Yahoo! to Ban Comparitive Search Advertising

2 comments

Danny points at a SEW thread noting that starting next month Yahoo! will no longer allow competing businesses to bid on trademark phrases:

"On March 1, 2006, Yahoo! Search Marketing will modify its editorial guidelines regarding the use of keywords containing trademarks. Previously, we allowed competitive advertising by allowing advertisers to bid on third-party trademarks if those advertisers offered detailed comparative information about the trademark owner's products or services in comparison to the competitive products and services that were offered or promoted on the advertiser's site.

In order to more easily deliver quality user experiences when users search on terms that are trademarks, Yahoo! Search Marketing has determined that we will no longer allow bidding on keywords containing competitor trademarks."

Trademark terms are some of the most valuable words in the search space. While this move may not be surprising given Yahoo!'s past activities, will this move cause other engines to change their policies? How will this policy effect comparison sites which offer many brands on the landing page? Is Yahoo! trying to commoditize the search marketplace to help them make more money away from search?

They still support typosquatting and cracking sites away from search, but may that be coming to an end too? The recent Perfect 10 vs Google lawsuit points to newtwork quality becoming a more important issue.

Comments

things are moving faster than I had expected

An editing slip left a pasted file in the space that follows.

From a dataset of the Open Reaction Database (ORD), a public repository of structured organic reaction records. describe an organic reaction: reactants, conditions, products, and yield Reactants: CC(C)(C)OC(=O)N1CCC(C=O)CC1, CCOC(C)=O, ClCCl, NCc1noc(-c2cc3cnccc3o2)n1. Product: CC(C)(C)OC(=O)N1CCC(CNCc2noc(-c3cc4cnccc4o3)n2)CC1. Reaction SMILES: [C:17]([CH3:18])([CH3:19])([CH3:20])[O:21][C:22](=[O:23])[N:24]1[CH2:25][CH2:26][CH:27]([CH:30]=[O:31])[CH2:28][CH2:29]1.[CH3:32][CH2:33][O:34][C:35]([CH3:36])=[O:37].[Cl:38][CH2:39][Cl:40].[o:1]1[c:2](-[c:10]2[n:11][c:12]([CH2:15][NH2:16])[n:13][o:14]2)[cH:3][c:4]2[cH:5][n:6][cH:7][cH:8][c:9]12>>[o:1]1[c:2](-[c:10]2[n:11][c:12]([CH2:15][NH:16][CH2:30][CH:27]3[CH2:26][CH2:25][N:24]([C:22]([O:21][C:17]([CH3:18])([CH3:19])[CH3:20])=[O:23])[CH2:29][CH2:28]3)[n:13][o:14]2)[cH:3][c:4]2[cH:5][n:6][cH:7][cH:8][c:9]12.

Paid placement (in any variety... PPC or paid inclusion or paid links) will regulate itself out of competitiveness over time. It's the nature of the beast - insert a middle man and wait for the end of the market. It might take a while; it might suffer thru unnatural extensions due to government regulation or industry collusion; it might morph just-in-time to be reborn again and again, but it will lose competitiveness over time as the ante goes up and the pot thins out.

Long live organic SEO. Buy my ebook "100 ways to capitalize on trademarks without violating the law or anyone's terms of service".

"100 ways to capitalize on

"100 ways to capitalize on trademarks without violating the law or anyone's terms of service"

I just watched The Corporation. I predict that as people like them get web savvy (ie: make free web based textual equivalents of everything in their video and create target pages for each idea and company) and their content gets distributed to others who are web savvy there will be a number of intent based lawsuits...some corporate entity will sue with the fundamental basis of their argument being that you knew when you created something that you knew how third parties would react and how it would spread on the web or rank in the search results and that it caused undue harm to their business.

Hopefully I have a good stack of cash saved up if I am involved in any of those types of lawsuits.

Using certain meta tags was (and maybe still is?) illegal. Will the laws evolve with advancing search technology?

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